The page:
You can probably begin to see the problem here. By principle, Eliot cannot stand everything that E Corp, which he nicknames Evil Corp, represents. Evil Corp’s empire of 1 percenters is run by guys like Senior Vice President of Technology Tyrell Wellick (Martin Wallstrom) — guys with slicked back “American Psycho” haircuts who specializes in “murders and executions.” What’s more, Evil Corp, a symbolism for capitalism itself, supposedly owns 70 percent of the global consumer credit industry including a large portion of people’s debt.

Eliot’s occupation gives him insider access to Evil Corp and perhaps that’s why Mr. Robot (Christian Slater) contacts and recruits him to his fledgling vigilante hacker group fsociety. Their goal: to steal from the rich and give to the poor.

Created by Sam Esmail, “Mr. Robot’s” a wonderfully mad story that you wouldn’t believe. But recent current events seem to give this story credence. I mean, would you have believed that a child sex trafficking ring was held in the basement of a D.C. pizza joint with the help of top democratic politicians like Bill and Hillary Clinton? And if you did, would you have walked into this pizza joint with a loaded gun to investigate?

Or would you believed that a group of Russian hackers could sway a major U.S. election? And if you do believe in either of these things, whose to say there isn’t a small vigilante hacker group in Coney Island named fsociety who could topple world markets and eliminate all debt?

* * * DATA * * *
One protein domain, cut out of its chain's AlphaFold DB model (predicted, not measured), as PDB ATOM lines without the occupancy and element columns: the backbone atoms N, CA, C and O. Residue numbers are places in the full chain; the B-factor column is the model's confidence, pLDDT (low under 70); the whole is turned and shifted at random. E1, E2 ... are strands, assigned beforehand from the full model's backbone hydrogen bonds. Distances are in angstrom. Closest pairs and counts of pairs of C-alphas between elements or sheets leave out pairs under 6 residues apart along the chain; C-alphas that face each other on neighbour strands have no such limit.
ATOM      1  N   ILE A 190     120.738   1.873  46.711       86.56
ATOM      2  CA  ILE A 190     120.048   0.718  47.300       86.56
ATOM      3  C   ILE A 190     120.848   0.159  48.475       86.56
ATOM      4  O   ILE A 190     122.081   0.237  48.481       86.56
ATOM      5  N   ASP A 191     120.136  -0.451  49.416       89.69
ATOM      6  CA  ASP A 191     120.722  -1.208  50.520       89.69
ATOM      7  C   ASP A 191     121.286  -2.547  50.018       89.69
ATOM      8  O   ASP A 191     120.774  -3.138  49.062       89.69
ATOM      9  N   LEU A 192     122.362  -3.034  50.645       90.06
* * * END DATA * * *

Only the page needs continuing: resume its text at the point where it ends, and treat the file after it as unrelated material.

Clap your hands if you believe.

“Mr. Robot” was created by Sam Esmail. The first season is available on Amazon Prime. 

Checking into ‘American Horror Story: Hotel’

One of the scariest parts of “American Horror Story’s” fifth season, “Hotel,” isn’t when a monster rips apart the seams of the bed to pull you under with him. It happens at broad daylight on any ordinary day.

You take your son to the carnival and turn your back for just a second. When you look back, he’s gone. You and your wife file police reports and send out search parties, but even after a year, there’s no trace of him. The chances he’s alive are slim, yet the lack of a body fuels your hope, which wavers with each passing day until it’s tiny and dim.

Created by Ryan Murphy and Brad Falchuk, “American Horror Story: Hotel” is filled with the pain of existing without a purpose. That’s what the Hotel Cortez feeds off of — the pain and despair of its guests and patrons. Most of them are stuck for eternity inside the Hotel Cortez, forever destined to haunt the art deco hotel’s endless hallways.

Our entry point inside these horrors is Homicide Detective John Lowe (Wes Bentley), whose working to catch a “Se7en”-style L.A. serial killer he nicknames the “Ten Commandment Killer.” After the killer calls Lowe’s cell phone from inside the Hotel Cortez, Lowe checks into the hotel to catch the killer. The hotel gives him answers, alright, but perhaps they’re more than he’s looking for.

While each season of “American Horror Story” can live solely on its own, this season of the anthology most closely resembles “Murder House.” Not only is the setting a character of its own, but the hotel’s also founded in the same city and era as the “Murder House.” Murphy and Falchuk bridge the “American Horror Story” universe further by featuring some cameos from the first season including Murder House owner Dr. Charles Montgomery (Matt Ross) and realtor Marcy (Christine Estabrook).